The U.K. Space Agency has decided to continue funding a project by Rolls-Royce to create a small nuclear-powered reactor that could serve as a long-term energy source for lunar bases.
The new boost to Rolls-Royce’s research pot follows a previous $303,495 (£249,000) study funded by the U.K. Space Agency in 2022. With the new funds, the company hopes to have a demonstration model for a modular micro-reactor ready to deliver to the moon by 2029.
In a March 17 press release (opens in new tab), Rolls-Royce and the U.K. Space Agency state that the micro-reactor program will help to "develop technology that will provide power needed for humans to live and work on the moon."
Related: Rolls-Royce unveils early-stage design for space nuclear reactor
The continuing research will focus on three critical aspects of the micro-reactor: generating heat, transferring that heat and converting that heat into usable energy.
"This innovative research by Rolls-Royce could lay the groundwork for powering continuous human presence on the moon," Paul Bate, chief executive of the U.K. Space Agency, said in the press release.
There is also the matter of outfitting the micro-reactor to operate in the lunar environment. Currently, a majority of space travel is powered by solar energy. A nuclear power source allows for more versatility in missions, and less reliance on the sun.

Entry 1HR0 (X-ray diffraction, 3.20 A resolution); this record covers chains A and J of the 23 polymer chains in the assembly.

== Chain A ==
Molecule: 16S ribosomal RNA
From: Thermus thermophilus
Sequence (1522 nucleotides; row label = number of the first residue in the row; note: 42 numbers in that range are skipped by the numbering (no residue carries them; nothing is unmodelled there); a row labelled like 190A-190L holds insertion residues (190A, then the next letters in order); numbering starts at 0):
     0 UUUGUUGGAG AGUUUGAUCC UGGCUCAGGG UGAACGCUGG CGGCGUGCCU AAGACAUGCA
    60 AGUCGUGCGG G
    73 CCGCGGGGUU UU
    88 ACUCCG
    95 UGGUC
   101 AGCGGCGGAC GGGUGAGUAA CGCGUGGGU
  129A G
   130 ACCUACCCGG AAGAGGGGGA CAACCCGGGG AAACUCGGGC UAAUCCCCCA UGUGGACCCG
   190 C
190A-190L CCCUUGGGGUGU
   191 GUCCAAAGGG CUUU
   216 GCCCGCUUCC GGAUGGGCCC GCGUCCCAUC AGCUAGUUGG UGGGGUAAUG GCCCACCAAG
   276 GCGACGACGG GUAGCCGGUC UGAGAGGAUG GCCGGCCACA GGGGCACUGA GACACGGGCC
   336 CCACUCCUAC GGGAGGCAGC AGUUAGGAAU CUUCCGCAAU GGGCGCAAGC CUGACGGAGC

To help Rolls-Royce scientists and engineers, the company has partnered with the University of Oxford, University of Bangor, University of Brighton, the University of Sheffield’s Advanced Manufacturing Research Centre (AMRC) and Nuclear AMRC.
"Partnerships like this, between British industry, the U.K. Space Agency and government, are helping to create jobs across our £16 billion space tech sector and help ensure the U.K. continues to be a major force in frontier science," George Freeman, Minister of State at the Department of Science, Innovation and Technology, said in the March 17 press release.
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See paragraph on aw materials in this article.
Luckily, UK still has plenty of old nuclear stations where these could be installed as well as on the moon.
If it did work we wouldn't get the Helium from the moon, we would make it - and probably have seen significant improvements and innovations in the ways to make it by then.